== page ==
Gove cuts housing association funding by £1m after Awaab Ishak’s death

Gove cuts housing association funding by £1m after Awaab Ishak’s death

Michael Gove, Britain’s housing secretary, has cut £1m of funding from a housing association in north-west England after it failed to act on a mold problem which contributed to the death of a toddler.

On Thursday, Gove announced he would withhold government funding from Rochdale Boroughwide Housing, after an inquest found Awaab Ishak’s death in 2020 was the result of long-term exposure to mold in his home, owned by the housing association.

“RBH failed its tenants so it will not receive a penny of extra taxpayers’ money for new homes until they get their act together and do right by tenants,” Gove said.

The two-year-old’s death has shed light on the responsibility of private, non-profit housing associations.

Housing associations are responsible for the majority of the approximately 4 million social housing units in England. Their tenants often have low incomes or need extra support.

In 2010, the coalition government cut direct funding for social housing by 60 percent, and housing associations have since complained that they are trying to close a large gap in social housing with scarce resources.

Rhys Moore, a leader at the National Housing Federation which represents housing associations, said: “We understand the Secretary of State’s interest in ensuring that organizations receiving funding for new social housing also provide good quality housing and services to existing tenants.”

Last week, the sector was told in Chancellor Jeremy Hunt’s Autumn Statement that it could increase rents by a maximum of 7 per cent, rather than in line with inflation, which is above 11 per cent.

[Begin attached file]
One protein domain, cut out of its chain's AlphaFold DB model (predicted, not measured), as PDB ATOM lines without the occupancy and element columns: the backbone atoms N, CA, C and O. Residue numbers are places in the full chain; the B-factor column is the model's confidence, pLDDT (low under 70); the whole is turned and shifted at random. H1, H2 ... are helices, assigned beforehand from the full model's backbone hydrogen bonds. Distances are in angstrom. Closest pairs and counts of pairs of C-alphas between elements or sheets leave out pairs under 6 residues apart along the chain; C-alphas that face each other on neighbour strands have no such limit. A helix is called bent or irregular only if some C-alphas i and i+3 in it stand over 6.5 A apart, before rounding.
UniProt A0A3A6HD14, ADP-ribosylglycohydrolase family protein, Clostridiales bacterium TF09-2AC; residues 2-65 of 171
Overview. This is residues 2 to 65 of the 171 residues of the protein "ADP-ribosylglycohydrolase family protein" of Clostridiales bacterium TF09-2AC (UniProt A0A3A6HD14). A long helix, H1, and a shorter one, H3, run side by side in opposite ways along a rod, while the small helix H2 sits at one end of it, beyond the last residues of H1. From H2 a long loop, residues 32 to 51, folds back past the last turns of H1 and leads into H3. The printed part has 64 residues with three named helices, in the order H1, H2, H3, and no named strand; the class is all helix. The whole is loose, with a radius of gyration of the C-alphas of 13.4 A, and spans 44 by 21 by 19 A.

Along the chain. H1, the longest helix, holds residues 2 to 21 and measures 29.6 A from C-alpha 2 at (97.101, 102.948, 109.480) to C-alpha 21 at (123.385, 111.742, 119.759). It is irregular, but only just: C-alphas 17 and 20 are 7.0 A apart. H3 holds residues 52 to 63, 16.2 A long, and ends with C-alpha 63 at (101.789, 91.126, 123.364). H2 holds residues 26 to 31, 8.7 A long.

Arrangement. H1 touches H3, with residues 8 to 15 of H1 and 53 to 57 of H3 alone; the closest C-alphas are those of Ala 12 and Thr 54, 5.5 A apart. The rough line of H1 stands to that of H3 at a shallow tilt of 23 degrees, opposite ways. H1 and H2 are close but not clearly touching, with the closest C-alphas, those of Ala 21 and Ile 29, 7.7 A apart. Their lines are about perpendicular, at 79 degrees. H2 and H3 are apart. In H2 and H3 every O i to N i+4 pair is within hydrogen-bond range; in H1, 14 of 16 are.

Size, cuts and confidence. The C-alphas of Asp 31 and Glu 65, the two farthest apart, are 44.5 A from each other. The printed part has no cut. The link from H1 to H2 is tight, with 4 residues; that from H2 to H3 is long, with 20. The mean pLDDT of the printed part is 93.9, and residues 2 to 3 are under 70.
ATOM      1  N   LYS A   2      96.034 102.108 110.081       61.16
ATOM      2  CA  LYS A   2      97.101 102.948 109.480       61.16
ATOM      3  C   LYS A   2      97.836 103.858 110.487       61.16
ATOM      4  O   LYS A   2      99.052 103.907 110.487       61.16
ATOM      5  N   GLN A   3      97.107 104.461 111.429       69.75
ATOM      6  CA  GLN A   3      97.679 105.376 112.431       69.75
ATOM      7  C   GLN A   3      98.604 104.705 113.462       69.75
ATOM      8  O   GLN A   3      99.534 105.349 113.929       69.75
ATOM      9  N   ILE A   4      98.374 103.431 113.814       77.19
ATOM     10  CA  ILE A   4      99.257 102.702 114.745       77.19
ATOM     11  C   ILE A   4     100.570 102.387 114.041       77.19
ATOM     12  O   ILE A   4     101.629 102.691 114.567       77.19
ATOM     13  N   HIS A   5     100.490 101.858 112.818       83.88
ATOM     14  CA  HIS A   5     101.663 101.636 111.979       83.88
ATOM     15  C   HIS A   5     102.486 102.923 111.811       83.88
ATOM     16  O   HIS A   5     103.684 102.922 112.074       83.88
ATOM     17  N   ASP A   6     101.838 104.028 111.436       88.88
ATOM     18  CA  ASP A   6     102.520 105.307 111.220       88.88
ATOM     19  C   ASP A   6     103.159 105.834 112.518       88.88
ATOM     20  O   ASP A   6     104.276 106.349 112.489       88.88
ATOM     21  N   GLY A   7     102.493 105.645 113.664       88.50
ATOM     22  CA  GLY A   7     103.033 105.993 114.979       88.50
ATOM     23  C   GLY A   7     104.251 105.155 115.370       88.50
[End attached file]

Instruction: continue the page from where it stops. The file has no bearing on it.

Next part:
RBH, which manages more than 12,000 homes in and around Rochdale, is being investigated by the housing regulator. Until it is signed as a responsible landlord, the housing association will be barred from government funding and contracts.

Earlier this month, Joanne Kearsley, coroner in the Ishak case, said RBH had not been “proactive”, after the inquest heard the toddler’s family had made repeated complaints about their home to the landlord before his death.

“How will a two-year-old child die in the UK in 2020 from exposure to mould?” she asked.

RBH, which initially suggested the mold problem was “lifestyle” related, has since apologised.

“We made assumptions about lifestyle and we accept that we were wrong,” the housing association said in a series of tweets posted Tuesday. “We will implement further training across the entire organization.”

Gove said he would not hesitate to defund other housing associations if they do not meet the regulator’s standards.

“Let this be a warning to other housing providers who ignore complaints and fail in their obligations to tenants. We will not hesitate to act, he said.

Gove has taken a hard line with housing developers and suppliers, introducing a new levy on housebuilders to cover the costs of repairing blocks caught up in the building crisis.

He also announced on Thursday £14 million in funding to help councils crack down on rogue landlords.

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